Tuesday, June 17, 2008

Dollar news

Dollar Falls as New York Factories Contract, G-8 Stops Short

June 16 (Bloomberg) -- The dollar fell the most against the euro in more than a week as New York state manufacturing shrank in June and the Group of Eight's weekend summit stopped short of calling for a strong U.S. currency.

An index tracking the dollar against the currencies of six major U.S. trading partners dropped from the highest level since February. The Norwegian krone was the biggest gainer versus the dollar among the major currencies and the Canadian dollar appreciated the most against the greenback in almost a month as crude oil surged to a record $139.89 a barrel.

``There's further room for disappointment for dollar bulls,'' said Mike Moran, senior currency strategist at Standard Chartered Bank in New York. ``The economy is still weak. There was too much expectation for the G-8 to say something to support the dollar.''

The dollar declined 0.6 percent to $1.5464 per euro at 10:58 a.m. in New York, from $1.5380 on June 13. The U.S. currency traded at 108.27 yen, compared with 108.19. The yen dropped 0.7 percent to 167.43 versus the euro, from 166.35, and touched 167.68, the weakest level since Oct. 15.

The U.S. currency fell 0.9 percent to 5.1825 against the Norwegian krone and 0.6 percent to C$1.0236 versus the Canadian dollar as crude oil surged. Commodities such as oil and gold make up half of Canada's exports, while Norway is the world's fifth-largest oil producer.

The dollar falls against the euro when oil rises 93 percent of the time, according to Bloomberg calculations based on value changes. Crude oil for July delivery rose to $137.93 a barrel after touching the all-time high.

`Under Pressure'

``As long as oil keeps rallying, the dollar will be under pressure,'' said Richard Franulovich, a senior currency strategist at Westpac Banking Corp. in New York.

The yen fell to an eight-month low versus the euro as reduced currency volatility encouraged investors to buy higher- yielding assets funded by low-cost loans in Japan.

Japan's currency dropped 0.9 percent to 212.50 versus the pound and 0.3 percent to 81.33 against the New Zealand dollar as investors increased carry trades in which they get funds in a country with low borrowing costs and buy assets where returns are higher. Japan's target lending rate of 0.5 percent compares with 2 percent in the U.S., 4 percent in the euro zone, 5 percent in the U.K. and 8.25 percent in New Zealand.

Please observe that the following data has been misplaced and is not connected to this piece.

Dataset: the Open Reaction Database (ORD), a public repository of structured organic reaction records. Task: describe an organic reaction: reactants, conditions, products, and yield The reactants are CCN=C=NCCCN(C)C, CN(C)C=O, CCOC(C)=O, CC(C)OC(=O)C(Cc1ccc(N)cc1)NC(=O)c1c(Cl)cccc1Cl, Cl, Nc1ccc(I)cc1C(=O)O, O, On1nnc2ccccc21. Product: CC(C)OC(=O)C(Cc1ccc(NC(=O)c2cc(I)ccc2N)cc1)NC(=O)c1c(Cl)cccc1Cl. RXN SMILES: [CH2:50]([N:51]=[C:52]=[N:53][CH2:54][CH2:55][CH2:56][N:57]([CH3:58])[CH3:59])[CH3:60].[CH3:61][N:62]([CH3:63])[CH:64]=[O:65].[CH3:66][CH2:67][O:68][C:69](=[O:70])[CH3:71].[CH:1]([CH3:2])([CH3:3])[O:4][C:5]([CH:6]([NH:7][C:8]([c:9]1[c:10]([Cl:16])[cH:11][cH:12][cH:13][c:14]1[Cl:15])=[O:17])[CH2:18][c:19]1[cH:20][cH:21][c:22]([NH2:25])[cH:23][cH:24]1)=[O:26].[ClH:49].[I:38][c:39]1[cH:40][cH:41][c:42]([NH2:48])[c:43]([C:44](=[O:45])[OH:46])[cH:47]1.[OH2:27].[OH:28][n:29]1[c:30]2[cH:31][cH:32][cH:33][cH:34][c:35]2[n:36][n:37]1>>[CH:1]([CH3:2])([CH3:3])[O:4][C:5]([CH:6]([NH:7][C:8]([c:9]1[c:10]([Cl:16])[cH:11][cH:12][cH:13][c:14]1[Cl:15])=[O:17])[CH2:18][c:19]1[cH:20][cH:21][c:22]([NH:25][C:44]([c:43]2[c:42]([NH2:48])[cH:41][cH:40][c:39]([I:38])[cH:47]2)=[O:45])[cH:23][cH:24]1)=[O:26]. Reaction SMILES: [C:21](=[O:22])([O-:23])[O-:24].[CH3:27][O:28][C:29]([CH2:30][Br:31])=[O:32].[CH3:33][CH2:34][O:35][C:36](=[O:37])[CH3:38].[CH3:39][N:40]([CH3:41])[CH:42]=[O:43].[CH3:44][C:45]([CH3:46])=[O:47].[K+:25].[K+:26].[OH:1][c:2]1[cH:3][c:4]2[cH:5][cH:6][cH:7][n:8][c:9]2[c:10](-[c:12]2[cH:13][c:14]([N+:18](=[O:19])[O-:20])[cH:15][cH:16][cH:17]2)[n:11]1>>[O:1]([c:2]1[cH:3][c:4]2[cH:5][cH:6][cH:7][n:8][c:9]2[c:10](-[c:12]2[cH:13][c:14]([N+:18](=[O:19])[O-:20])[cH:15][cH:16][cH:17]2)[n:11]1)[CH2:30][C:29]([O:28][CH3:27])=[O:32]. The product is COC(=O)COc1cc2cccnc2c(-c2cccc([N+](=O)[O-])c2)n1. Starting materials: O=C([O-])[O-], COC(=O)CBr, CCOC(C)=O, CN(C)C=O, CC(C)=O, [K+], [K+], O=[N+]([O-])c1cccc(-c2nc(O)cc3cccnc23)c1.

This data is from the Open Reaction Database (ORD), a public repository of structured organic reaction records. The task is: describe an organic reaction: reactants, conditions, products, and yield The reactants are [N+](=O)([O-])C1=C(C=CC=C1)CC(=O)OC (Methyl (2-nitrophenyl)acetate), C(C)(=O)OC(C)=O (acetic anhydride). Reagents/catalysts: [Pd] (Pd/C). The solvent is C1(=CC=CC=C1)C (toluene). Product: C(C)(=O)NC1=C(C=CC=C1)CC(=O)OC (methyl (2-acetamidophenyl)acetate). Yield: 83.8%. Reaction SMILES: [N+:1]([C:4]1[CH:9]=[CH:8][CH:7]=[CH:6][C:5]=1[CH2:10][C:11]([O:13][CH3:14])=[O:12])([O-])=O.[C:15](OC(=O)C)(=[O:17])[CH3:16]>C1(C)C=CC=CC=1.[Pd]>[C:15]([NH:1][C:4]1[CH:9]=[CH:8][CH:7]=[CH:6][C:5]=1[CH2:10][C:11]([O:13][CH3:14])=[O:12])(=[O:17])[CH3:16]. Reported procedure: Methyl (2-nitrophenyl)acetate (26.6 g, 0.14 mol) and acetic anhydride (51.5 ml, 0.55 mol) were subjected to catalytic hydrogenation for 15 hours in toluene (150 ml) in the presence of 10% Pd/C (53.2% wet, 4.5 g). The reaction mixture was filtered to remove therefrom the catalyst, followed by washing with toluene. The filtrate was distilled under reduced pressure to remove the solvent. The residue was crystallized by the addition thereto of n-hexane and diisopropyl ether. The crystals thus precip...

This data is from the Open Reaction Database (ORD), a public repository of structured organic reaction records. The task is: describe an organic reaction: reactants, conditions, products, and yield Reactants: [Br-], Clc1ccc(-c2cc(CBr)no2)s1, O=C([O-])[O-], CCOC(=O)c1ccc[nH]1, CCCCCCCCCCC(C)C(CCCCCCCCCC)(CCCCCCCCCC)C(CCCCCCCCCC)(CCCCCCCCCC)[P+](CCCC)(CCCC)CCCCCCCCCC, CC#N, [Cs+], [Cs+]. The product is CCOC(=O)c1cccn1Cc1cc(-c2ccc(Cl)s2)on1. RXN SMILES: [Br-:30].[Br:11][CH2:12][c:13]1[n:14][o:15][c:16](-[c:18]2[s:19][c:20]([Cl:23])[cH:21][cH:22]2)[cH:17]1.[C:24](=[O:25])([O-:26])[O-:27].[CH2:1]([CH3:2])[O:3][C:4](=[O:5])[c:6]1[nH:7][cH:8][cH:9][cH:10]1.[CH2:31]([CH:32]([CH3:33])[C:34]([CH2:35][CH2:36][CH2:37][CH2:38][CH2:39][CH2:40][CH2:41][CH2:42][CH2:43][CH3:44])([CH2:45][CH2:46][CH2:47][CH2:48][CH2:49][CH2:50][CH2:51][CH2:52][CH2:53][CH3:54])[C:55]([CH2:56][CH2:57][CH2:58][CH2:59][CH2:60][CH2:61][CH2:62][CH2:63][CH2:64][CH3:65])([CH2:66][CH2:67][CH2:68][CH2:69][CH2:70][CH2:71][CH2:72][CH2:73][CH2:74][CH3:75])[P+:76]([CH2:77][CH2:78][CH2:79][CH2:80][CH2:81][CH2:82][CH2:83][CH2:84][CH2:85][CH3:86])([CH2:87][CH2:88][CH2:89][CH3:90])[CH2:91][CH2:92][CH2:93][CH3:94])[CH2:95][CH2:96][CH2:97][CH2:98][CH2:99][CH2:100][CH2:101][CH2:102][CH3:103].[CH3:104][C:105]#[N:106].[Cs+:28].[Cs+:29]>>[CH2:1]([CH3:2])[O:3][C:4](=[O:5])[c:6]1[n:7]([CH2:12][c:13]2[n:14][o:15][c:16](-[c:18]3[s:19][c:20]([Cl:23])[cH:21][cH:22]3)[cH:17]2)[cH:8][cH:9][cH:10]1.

The risk that fluctuating exchange rates will erase carry- trade profits fell. Implied volatility on one-month euro-yen options dropped for a fourth day, declining to 10.09 percent, from 10.31 percent on June 13.

Dollar Versus Yen

The U.S. currency will rise to 110 against the yen by year- end from a previous estimate of 103, and will climb to 112 by the end of March, from a previous forecast of 105, Tokyo-based JPMorgan Chase & Co. currency strategists Tohru Sasaki and Junya Tanase wrote in a research note today.

The U.S. Dollar Index traded on ICE futures decreased for the first time in three days, falling 0.6 percent to 73.73. It touched 74.314 on June 13, the highest since Feb. 28.

The U.S. currency weakened versus the euro as a gauge of New York state manufacturing dropped. The New York Fed's general economic index decreased to minus 8.7 in June from minus 3.2 the prior month. Readings less than zero signal contraction. The New York Fed began its Empire State gauge in 2001.

The euro rose earlier versus the dollar after the European Union's statistics office reported that the inflation rate rose to 3.7 percent in May, the highest level since June 1992.

G-8 Meeting

The G-8, which comprises the U.S., Japan, Russia, Germany, France, the U.K., Italy and Canada, stuck to its practice over the weekend of not making a joint comment on currencies when central bankers are absent.

``The world economy continues to face uncertainty, and downside risks persist,'' G-8 officials said in a statement on June 14 after a meeting in Osaka, Japan. ``Elevated commodity prices, especially of oil and food, pose a serious challenge.''

The U.S. currency rose last week the most against the euro since 2005 as Federal Reserve Chairman Ben S. Bernanke said economic risks have faded, raising speculation policy makers will increase borrowing costs this year to contain inflation. The yield on two-year Treasury notes posted its biggest weekly increase in 26 years last week, rising 66 basis points to above 3 percent.

``The perception that the Fed will hike rates is still strong,'' said Shaun Osborne, chief currency strategist at TD Securities Inc. in Toronto. ``Short-term rates have risen quite sharply the last couple of weeks, and that will keep the dollar sustained.''

The dollar will strengthen 3 percent to $1.50 per euro by year-end, according to the mean estimate of 39 firms surveyed by Bloomberg. Economists anticipate that the ECB will raise rates a quarter-percentage point by September and then cut borrowing costs by year-end. The Fed will boost rates three-quarters of a percentage point by the end of the third quarter of 2009, according to data compiled by Bloomberg.

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